Russian President Vladimir Putin gave these remarks before the Russian parliament, stating that Crimea could become a part of Russia. After the speech, Russian and Crimean officials signed a treaty to unify the two regions. On April 17, 2014, President Putin held a question-and-answer session with the Russian public about the treaty. The United Nations passed a resolution on March 27, 2014, on Ukraine's territory.
As Russian officials on Thursday announced new military operations in several regions near the Ukrainian border, it becomes clear that the country isn't just dealing with a political crisis. Its economy is also in jeopardy.
"Although Russia may not be as central to U.S. interests as was the Soviet Union, cooperation between the two is essential in many areas. Russia remains a nuclear superpower. It still has a major impact on U.S. national security interests in Europe, the Middle East, and Asia. Russia has an important role in the future of arms control, the nonproliferation of weapons of mass destruction (WMD), and the fight against terrorism."
The Ukraine crisis has spurred calls for ramping up U.S. liquefied natural gas exports to Europe, but lifting the ban on U.S. crude oil exports might help put more pressure on Russia, writes CFR's Meghan L. O'Sullivan.
"Democracy is going through a difficult time. Where autocrats have been driven out of office, their opponents have mostly failed to create viable democratic regimes. Even in established democracies, flaws in the system have become worryingly visible and disillusion with politics is rife. Yet just a few years ago democracy looked as though it would dominate the world."
"As pro-Russia demonstrations in 11 cities have suddenly erupted where significant populations of ethnic Russians live, the apparent organization of the demonstrators, appearances of Russian citizens and reports of busloads of activists arriving from Russia itself suggest a high degree of coordination with Moscow."
Is the West about to go to war with Russia over the fate of Ukraine? The question should answer itself. I can't imagine many Americans or Europeans willingly spending "blood and treasure" to keep Moscow's mitts off of Kiev and Kviv. So why, then, did President Obama publicly warn Vladimir Putin that armed aggression against Ukraine would lead to "consequences"?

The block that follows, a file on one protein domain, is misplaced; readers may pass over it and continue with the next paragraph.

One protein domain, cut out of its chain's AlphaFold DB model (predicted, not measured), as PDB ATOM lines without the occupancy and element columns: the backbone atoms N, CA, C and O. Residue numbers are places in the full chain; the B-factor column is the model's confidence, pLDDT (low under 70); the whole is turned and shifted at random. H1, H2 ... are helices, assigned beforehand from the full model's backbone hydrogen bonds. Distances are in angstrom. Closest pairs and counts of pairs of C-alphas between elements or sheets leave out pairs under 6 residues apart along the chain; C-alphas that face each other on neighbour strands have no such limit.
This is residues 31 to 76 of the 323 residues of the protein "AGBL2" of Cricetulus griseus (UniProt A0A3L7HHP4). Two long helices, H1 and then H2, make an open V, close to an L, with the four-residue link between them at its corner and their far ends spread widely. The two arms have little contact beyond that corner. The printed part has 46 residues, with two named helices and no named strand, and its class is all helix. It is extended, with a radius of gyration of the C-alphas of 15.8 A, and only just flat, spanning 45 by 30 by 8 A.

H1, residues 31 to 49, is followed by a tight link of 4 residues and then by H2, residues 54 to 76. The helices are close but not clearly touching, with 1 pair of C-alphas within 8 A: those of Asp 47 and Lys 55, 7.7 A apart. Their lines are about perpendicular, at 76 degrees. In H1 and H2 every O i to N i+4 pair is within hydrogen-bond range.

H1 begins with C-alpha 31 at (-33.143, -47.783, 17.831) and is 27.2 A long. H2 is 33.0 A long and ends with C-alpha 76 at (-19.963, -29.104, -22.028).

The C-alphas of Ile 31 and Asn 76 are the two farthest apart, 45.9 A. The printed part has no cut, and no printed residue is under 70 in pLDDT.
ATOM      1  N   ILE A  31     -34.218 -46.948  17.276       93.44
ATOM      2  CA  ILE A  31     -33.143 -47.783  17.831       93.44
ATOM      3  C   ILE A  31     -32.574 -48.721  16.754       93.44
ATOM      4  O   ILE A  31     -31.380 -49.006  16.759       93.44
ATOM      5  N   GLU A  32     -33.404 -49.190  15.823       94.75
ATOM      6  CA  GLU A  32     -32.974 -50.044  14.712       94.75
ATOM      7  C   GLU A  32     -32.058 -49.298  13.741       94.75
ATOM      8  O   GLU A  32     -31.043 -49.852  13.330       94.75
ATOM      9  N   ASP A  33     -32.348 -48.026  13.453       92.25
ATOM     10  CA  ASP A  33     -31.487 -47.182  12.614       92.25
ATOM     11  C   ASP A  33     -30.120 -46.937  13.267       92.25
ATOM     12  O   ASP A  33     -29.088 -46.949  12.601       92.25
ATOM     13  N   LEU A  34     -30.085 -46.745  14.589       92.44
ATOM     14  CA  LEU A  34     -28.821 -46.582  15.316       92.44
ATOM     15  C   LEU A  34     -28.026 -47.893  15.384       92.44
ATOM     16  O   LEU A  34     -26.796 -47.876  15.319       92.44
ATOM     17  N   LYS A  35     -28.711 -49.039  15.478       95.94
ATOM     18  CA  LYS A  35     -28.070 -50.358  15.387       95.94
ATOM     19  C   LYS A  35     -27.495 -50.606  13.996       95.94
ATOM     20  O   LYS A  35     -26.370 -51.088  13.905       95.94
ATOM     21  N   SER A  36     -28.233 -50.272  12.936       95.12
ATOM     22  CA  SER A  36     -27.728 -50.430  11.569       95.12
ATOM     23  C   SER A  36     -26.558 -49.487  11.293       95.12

For months ahead of the Winter Olympics in Russia, politicians and the media discussed the possibility of a terrorist attacks during the games. Micah Zenko reveals the truth about the likelihood of a terrorist attack in Sochi, analyzes how policymakers and the media misinformed the public, and discusses how the situation could have been handled better.
Russia's troubled North Caucasus region continues to struggle with a low-level Islamic insurgency, but a heavy-handed approach to counterinsurgency has not addressed the root causes of separatism in the region.
The Sochi Olympics have placed a spotlight on the poor global standing of Russia under Vladimir Putin, whose policies are likely to damage relations with the West long after the Games are over, writes CFR's Stephen Sestanovich.
"Recent attacks, including two in Volgograd, suggest that Islamist terrorists may try to strike across the country and embarrass Moscow during the Olympics, the preparations of which have been beset by allegations of abuses against the local populace. Beyond the immediate risk, they underline the urgent need to achieve a comprehensive political solution to the North Caucasus conflicts before rolling out fully an ambitious tourism project in republics that still have active insurgencies or have been seriously affected by conflict."
"How the Sochi Games grew so expensive is a tale of Putin-era Russia in microcosm: a story of ambition, hubris, and greed leading to fabulous extravagance on the shores of the Black Sea. And extravagances, in Russia especially, come at a price."
With the Winter Olympics at Sochi set to begin in a matter of days, former ambassador John Beyrle, Angela Stent of Georgetown University, and CFR's Stephen Sestanovich discuss the current state and recent history of U.S.-Russia relations with Andrew Guff.
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The authors argue that the United States has responded inadequately to the rise of Chinese power and recommend placing less strategic emphasis on the goal of integrating China into the international system and more on balancing China's rise.
Campbell evaluates the implications of the Boko Haram insurgency and recommends that the United States support Nigerian efforts to address the drivers of Boko Haram, such as poverty and corruption, and to foster stronger ties with Nigerian civil society.
Koblentz argues that the United States should work with other nuclear-armed states to manage threats to nuclear stability in the near term and establish processes for multilateral arms control efforts over the longer term.
Learn more about CFR’s mission and its work over the past year in the 2014 Annual Report. The Annual Report spotlights new initiatives, high-profile events, and authoritative scholarship from CFR experts, and includes a message from CFR President Richard N. Haass. Read and download »